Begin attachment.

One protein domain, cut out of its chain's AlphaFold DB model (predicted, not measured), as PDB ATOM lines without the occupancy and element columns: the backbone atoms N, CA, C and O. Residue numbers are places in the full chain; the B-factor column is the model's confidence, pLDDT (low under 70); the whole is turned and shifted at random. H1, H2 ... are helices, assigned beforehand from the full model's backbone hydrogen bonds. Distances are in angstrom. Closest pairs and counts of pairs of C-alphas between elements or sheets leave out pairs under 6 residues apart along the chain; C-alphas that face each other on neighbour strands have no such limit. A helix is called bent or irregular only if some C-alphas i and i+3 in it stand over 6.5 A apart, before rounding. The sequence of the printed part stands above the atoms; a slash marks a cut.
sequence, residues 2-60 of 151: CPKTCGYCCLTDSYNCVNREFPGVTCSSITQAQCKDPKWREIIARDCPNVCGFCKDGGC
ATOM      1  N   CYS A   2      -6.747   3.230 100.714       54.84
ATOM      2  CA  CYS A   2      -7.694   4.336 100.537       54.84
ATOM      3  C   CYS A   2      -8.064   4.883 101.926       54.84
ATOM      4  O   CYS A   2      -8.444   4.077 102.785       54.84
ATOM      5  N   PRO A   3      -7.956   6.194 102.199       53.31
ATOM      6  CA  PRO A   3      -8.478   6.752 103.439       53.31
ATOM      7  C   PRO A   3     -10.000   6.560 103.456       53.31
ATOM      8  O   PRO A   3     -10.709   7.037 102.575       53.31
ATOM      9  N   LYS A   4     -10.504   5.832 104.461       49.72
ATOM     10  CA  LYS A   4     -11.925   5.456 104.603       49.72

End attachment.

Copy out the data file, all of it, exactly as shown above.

One protein domain, cut out of its chain's AlphaFold DB model (predicted, not measured), as PDB ATOM lines without the occupancy and element columns: the backbone atoms N, CA, C and O. Residue numbers are places in the full chain; the B-factor column is the model's confidence, pLDDT (low under 70); the whole is turned and shifted at random. H1, H2 ... are helices, assigned beforehand from the full model's backbone hydrogen bonds. Distances are in angstrom. Closest pairs and counts of pairs of C-alphas between elements or sheets leave out pairs under 6 residues apart along the chain; C-alphas that face each other on neighbour strands have no such limit. A helix is called bent or irregular only if some C-alphas i and i+3 in it stand over 6.5 A apart, before rounding. The sequence of the printed part stands above the atoms; a slash marks a cut.
sequence, residues 2-60 of 151: CPKTCGYCCLTDSYNCVNREFPGVTCSSITQAQCKDPKWREIIARDCPNVCGFCKDGGC
ATOM      1  N   CYS A   2      -6.747   3.230 100.714       54.84
ATOM      2  CA  CYS A   2      -7.694   4.336 100.537       54.84
ATOM      3  C   CYS A   2      -8.064   4.883 101.926       54.84
ATOM      4  O   CYS A   2      -8.444   4.077 102.785       54.84
ATOM      5  N   PRO A   3      -7.956   6.194 102.199       53.31
ATOM      6  CA  PRO A   3      -8.478   6.752 103.439       53.31
ATOM      7  C   PRO A   3     -10.000   6.560 103.456       53.31
ATOM      8  O   PRO A   3     -10.709   7.037 102.575       53.31
ATOM      9  N   LYS A   4     -10.504   5.832 104.461       49.72
ATOM     10  CA  LYS A   4     -11.925   5.456 104.603       49.72